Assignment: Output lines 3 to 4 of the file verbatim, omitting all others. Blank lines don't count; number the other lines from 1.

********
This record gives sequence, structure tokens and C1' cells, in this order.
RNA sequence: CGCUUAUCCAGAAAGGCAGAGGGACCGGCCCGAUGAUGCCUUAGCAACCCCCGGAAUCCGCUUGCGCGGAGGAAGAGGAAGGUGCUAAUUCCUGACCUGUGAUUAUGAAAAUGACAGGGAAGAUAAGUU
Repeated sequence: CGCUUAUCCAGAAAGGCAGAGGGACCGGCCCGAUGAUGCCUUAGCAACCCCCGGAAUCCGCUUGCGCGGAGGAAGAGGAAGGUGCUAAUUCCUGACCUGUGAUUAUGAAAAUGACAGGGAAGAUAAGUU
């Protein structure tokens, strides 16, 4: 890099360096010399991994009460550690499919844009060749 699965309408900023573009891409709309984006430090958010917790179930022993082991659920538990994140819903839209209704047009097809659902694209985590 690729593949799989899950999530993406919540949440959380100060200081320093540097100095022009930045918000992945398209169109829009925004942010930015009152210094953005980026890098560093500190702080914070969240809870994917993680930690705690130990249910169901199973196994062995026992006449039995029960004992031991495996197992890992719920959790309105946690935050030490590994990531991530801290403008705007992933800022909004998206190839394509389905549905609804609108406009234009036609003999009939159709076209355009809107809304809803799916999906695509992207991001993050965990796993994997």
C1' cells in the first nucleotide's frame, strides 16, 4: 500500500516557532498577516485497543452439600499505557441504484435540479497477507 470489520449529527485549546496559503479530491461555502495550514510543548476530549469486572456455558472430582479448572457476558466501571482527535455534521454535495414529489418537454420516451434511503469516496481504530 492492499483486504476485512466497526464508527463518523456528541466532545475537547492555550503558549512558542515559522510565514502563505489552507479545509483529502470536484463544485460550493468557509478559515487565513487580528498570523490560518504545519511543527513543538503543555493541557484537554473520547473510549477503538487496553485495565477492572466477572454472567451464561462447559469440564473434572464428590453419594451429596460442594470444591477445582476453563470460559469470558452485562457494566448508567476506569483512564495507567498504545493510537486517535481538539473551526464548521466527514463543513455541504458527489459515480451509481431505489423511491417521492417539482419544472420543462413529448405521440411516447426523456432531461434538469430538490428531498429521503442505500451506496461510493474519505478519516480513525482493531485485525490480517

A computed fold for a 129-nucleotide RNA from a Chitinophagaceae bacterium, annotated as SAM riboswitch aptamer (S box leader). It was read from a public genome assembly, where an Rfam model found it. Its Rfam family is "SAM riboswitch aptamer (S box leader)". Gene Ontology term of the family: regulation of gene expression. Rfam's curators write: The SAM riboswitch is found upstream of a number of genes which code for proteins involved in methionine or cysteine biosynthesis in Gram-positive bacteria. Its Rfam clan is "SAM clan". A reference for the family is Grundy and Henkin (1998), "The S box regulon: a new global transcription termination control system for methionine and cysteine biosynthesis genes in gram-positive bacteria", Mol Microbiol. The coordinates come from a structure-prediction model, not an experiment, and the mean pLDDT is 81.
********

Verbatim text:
Repeated sequence: CGCUUAUCCAGAAAGGCAGAGGGACCGGCCCGAUGAUGCCUUAGCAACCCCCGGAAUCCGCUUGCGCGGAGGAAGAGGAAGGUGCUAAUUCCUGACCUGUGAUUAUGAAAAUGACAGGGAAGAUAAGUU
């Protein structure tokens, strides 16, 4: 890099360096010399991994009460550690499919844009060749 699965309408900023573009891409709309984006430090958010917790179930022993082991659920538990994140819903839209209704047009097809659902694209985590 690729593949799989899950999530993406919540949440959380100060200081320093540097100095022009930045918000992945398209169109829009925004942010930015009152210094953005980026890098560093500190702080914070969240809870994917993680930690705690130990249910169901199973196994062995026992006449039995029960004992031991495996197992890992719920959790309105946690935050030490590994990531991530801290403008705007992933800022909004998206190839394509389905549905609804609108406009234009036609003999009939159709076209355009809107809304809803799916999906695509992207991001993050965990796993994997």